Who Thought This Was A Good Idea

Author: Alyssa Mastromonaco
Publisher: Hachette UK
ISBN: 9781408710760
Size: 18.21 MB
Format: PDF
View: 61

If your funny older sister were the former deputy chief of staff to President Barack Obama, her behind-the-scenes political memoir would look something like this . . . Alyssa Mastromonaco worked for Barack Obama for almost a decade, and long before his run for president. From the then-senator's early days in Congress to his years in the Oval Office, she made Hope and Change happen through blood, sweat, tears and lots of briefing binders. But for every historic occasion - meeting the queen at Buckingham Palace, bursting in on secret climate talks, or nailing a campaign speech in a hailstorm - there were dozens of less-than-perfect moments when it was up to Alyssa to save the day. Like the time she learned the hard way that there aren't nearly enough bathrooms at the Vatican. Full of hilarious, never-before-told stories, Who Thought This Was a Good Idea? is an intimate portrait of a president, a book about how to get stuff done, and the story of how one woman challenged, again and again, what a 'White House official' is supposed to look like. Here Alyssa shares the strategies that made her successful in politics and beyond, including the importance of confidence, the value of not being a jerk, and why ultimately everything comes down to hard work (and always carrying a spare tampon). Told in a smart, original voice and topped off with a couple of really good cat stories, Who Thought This Was a Good Idea? is the brilliantly funny, frank and inspirational memoir from a savvy political star.

The Shape Of Ideas

Author: Grant Snider
Publisher: Abrams
ISBN: 9781683350316
Size: 10.84 MB
Format: PDF, Kindle
View: 14

What does an idea look like? And where do they come from? Grant Snider’s illustrations will motivate you to explore these questions, inspire you to come up with your own answers and, like all Gordian knots, prompt even more questions. Whether you are a professional artist or designer, a student pursuing a creative career, a person of faith, someone who likes walks on the beach, or a dreamer who sits on the front porch contemplating life, this collection of one- and two-page comics will provide insight into the joys and frustrations of creativity, inspiration, and process—no matter your age or creative background.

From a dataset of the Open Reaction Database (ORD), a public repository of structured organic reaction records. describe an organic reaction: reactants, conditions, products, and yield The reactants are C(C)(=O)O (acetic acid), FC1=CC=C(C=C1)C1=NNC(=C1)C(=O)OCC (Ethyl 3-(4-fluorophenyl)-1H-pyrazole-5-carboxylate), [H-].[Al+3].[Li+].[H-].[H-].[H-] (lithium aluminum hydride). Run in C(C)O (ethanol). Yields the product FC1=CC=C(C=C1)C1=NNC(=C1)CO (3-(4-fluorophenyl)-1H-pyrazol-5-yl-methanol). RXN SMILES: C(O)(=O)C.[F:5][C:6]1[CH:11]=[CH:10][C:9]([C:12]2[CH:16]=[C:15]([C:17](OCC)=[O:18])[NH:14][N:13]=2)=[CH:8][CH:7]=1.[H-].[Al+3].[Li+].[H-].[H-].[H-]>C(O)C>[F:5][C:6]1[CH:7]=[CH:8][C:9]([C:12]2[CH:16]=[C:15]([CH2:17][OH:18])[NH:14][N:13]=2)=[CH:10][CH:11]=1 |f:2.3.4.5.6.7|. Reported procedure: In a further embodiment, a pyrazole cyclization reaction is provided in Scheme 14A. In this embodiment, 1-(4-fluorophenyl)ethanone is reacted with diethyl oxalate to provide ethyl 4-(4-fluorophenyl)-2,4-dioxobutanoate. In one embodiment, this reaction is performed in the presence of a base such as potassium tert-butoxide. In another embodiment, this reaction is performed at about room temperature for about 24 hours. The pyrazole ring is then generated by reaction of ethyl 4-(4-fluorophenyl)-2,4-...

The Knowledge Illusion

Author: Steven Sloman
Publisher: Penguin
ISBN: 9780399184345
Size: 14.32 MB
Format: PDF, Kindle
View: 19

“The Knowledge Illusion is filled with insights on how we should deal with our individual ignorance and collective wisdom.” —Steven Pinker We all think we know more than we actually do. Humans have built hugely complex societies and technologies, but most of us don’t even know how a pen or a toilet works. How have we achieved so much despite understanding so little? Cognitive scientists Steven Sloman and Philip Fernbach argue that we survive and thrive despite our mental shortcomings because we live in a rich community of knowledge. The key to our intelligence lies in the people and things around us. We’re constantly drawing on information and expertise stored outside our heads: in our bodies, our environment, our possessions, and the community with which we interact—and usually we don’t even realize we’re doing it. The human mind is both brilliant and pathetic. We have mastered fire, created democratic institutions, stood on the moon, and sequenced our genome. And yet each of us is error prone, sometimes irrational, and often ignorant. The fundamentally communal nature of intelligence and knowledge explains why we often assume we know more than we really do, why political opinions and false beliefs are so hard to change, and why individually oriented approaches to education and management frequently fail. But our collaborative minds also enable us to do amazing things. This book contends that true genius can be found in the ways we create intelligence using the world around us.